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Parliament Unpacked: Select Committees

In the latest episode of the ‘Parliament Unpacked’ podcast, we look at Select Committees in the House of Commons, and their role in how Westminster operates.

House of Commons Select Committees


There are four main categories of Select Committees in the House of Commons – Departmental, Cross-Cutting, Domestic, and Legislative, with each of these examining a specific aspect of Parliament or Westminster as a whole. The majority of Select Committees can be placed in the first two of these categories.


Departmental and Cross-Cutting Select Committees


Departmental Committees follow the work of a specific Government Department and its associated public bodies, and look at its spending, policy choices, and at its administration. With the exception of the Northern Ireland Affairs Committee, each Departmental Committee composes a Committee Chair and 10 other Backbench MPs.

Cross-Cutting Select Committees assess the Government’s performance on a single issue across a range of Departments and bodies. The two prime examples of Cross-Cutting Committees are the Public Accounts Committee, which investigates the value for money and efficiency of Government projects and programmes; and the Environmental Audit Committee, which looks at how policies contribute to the Government’s environmental targets. Membership of these Committees varies, but is usually larger than that of Departmental Committees.


A useful way to identify the difference between the two is to have a ‘Horizontal vs Vertical’ approach, with Departmental Committees looking ‘vertically’ at the responsibilities of a single Department, and Cross-Cutting Committees looking ‘horizontally’ across Government.


Role of Committees


Committee can launch inquiries, in which they will focus on an issue or issues relevant to its remit. Inquiries can look at any and all topics, whether they are related to an important and wide-ranging issue, or are far more narrow, specific and niche in nature. When a Committee decides the topic of an inquiry, it will then publish the Scope of the Inquiry, the Terms of Reference, and issue a Call for Evidence, with the public, businesses and stakeholders invited to submit evidence.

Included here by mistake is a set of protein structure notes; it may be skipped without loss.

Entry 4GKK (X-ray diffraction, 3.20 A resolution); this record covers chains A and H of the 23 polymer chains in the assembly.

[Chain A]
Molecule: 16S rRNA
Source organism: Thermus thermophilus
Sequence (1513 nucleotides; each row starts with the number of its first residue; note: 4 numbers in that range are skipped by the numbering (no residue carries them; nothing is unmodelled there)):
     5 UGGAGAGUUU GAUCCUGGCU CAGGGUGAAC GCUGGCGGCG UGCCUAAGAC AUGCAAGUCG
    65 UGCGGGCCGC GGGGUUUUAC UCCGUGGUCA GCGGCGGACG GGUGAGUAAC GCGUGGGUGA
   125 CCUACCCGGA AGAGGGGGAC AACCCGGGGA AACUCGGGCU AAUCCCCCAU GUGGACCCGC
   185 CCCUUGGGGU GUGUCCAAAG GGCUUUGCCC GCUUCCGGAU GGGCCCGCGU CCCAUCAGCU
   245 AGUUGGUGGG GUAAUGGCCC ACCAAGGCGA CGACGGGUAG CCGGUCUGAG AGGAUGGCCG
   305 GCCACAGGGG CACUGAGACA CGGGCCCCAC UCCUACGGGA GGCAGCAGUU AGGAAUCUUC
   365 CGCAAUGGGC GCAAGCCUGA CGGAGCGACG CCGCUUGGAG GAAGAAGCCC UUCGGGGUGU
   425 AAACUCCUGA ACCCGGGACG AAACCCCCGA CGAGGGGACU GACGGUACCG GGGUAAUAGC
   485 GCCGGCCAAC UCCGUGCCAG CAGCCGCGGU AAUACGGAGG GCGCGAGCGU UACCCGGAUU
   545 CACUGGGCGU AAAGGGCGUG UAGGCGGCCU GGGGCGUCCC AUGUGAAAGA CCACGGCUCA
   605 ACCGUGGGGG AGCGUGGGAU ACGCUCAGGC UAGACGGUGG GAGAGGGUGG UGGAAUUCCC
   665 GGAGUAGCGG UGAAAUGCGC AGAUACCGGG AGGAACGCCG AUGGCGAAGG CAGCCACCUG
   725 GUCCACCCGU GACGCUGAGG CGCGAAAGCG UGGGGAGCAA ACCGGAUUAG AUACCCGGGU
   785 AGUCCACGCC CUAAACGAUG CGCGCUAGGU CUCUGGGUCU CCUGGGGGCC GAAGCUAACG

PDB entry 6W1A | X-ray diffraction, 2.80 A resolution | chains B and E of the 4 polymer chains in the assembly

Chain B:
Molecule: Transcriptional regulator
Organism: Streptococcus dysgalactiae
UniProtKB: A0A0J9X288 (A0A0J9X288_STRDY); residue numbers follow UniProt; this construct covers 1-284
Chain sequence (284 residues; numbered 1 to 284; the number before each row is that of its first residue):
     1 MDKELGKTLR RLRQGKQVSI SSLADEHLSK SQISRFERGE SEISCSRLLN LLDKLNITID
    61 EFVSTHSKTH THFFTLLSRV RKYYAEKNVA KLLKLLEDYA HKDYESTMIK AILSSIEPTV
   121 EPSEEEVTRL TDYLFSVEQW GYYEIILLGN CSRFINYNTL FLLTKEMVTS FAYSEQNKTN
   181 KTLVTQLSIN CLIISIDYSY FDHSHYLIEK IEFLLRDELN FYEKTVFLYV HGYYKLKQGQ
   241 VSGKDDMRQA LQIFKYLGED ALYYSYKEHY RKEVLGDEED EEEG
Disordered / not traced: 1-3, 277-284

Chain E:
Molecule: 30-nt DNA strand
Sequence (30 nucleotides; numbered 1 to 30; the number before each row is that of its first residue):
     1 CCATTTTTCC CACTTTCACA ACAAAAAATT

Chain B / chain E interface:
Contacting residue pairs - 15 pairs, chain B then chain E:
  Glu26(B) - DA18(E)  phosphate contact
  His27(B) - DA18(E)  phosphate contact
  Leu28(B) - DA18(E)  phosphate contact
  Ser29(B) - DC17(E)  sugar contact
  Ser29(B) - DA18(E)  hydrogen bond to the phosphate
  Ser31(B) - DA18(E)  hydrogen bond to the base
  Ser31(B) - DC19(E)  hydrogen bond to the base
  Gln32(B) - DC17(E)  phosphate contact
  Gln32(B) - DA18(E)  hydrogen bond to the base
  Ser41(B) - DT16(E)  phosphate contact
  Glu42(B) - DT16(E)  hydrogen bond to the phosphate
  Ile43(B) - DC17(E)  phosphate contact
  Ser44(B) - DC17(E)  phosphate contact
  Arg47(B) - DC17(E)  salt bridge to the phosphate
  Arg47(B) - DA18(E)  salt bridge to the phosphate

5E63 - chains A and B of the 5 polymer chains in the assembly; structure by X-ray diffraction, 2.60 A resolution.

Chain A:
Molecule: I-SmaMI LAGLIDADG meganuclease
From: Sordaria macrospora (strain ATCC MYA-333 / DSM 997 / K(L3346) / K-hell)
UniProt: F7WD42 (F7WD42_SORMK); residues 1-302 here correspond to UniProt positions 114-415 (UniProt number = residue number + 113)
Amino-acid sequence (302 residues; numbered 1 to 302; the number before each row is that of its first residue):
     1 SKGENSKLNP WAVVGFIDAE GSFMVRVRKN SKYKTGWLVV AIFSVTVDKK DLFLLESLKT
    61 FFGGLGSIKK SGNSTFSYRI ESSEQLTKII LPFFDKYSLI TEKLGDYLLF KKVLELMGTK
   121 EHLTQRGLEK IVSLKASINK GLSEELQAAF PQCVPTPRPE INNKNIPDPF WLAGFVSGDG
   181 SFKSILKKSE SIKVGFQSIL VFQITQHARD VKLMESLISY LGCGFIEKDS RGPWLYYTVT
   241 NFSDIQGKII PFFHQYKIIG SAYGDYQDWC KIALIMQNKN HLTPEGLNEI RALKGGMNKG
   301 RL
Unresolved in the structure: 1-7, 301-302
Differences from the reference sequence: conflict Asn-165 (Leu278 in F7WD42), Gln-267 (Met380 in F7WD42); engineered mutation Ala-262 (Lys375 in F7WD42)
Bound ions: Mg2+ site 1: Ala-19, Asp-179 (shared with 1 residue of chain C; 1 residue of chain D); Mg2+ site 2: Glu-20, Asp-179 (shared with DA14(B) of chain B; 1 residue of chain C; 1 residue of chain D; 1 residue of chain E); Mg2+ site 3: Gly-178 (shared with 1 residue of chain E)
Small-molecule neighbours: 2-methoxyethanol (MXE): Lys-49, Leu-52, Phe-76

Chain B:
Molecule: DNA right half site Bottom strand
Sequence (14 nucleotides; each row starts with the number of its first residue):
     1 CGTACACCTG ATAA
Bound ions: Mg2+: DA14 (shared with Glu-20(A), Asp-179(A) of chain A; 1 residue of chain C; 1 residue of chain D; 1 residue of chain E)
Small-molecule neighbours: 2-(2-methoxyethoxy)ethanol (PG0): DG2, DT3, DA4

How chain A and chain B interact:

At the next stage, they will gather evidence that is submitted to them, and this comes in two forms – written and oral. Written evidence is submitted by any individual, group or business who has an interest, and it should either answer the questions set out by the Committee, or simply set out the facts of a situation. After this, some individuals, stakeholders and businesses will be asked to give oral evidence to the Committee, at which point the MPs on the Committee are able to explore deeper into any queries that they have.


Government Ministers and officials can also be requested to give evidence to a Committee session, and this provides an excellent opportunity to hold the Government to account. In these sessions, Committee members have more time and opportunity to ask questions than they do in the House of Commons.


Once all the evidence has been collected, or sometimes as an interim measure, a report which be published. This will set out the evidence that has been received, and also give the Committee’s own assessment of a topic, as well as make numerous recommendations to Government or the Government department. The Government will then, usually within 60 days, publish a response to the report, highlighting the recommendations that they have accepted or rejected.


Committee Elections


The results of the most recent General Election determine the composition of Committees, both in relation to the Chairs and to the balance of MPs. The exceptions to this are the Public Accounts Committee, which is Chaired by the main Opposition Party, and the Treasury, Defence and Foreign Affairs Committee, which are Chaired by the governing Party. Once the allocation is decided, Committee Chairs are then voted for by a ballot of MPs. Each Committee will then also have a majority of MPs sitting on it from the party with a majority in Parliament.


Support for the Committee


Behind each Committee is a whole team of staff who assist at every stage of each inquiry. There are clerks, who help the Committee be as effective as possible, media officers who help to shape and plan communications, and specialists as part of a body called the Scrutiny Unit such as lawyers, economists and statisticians who are able to provide the Committee with support.


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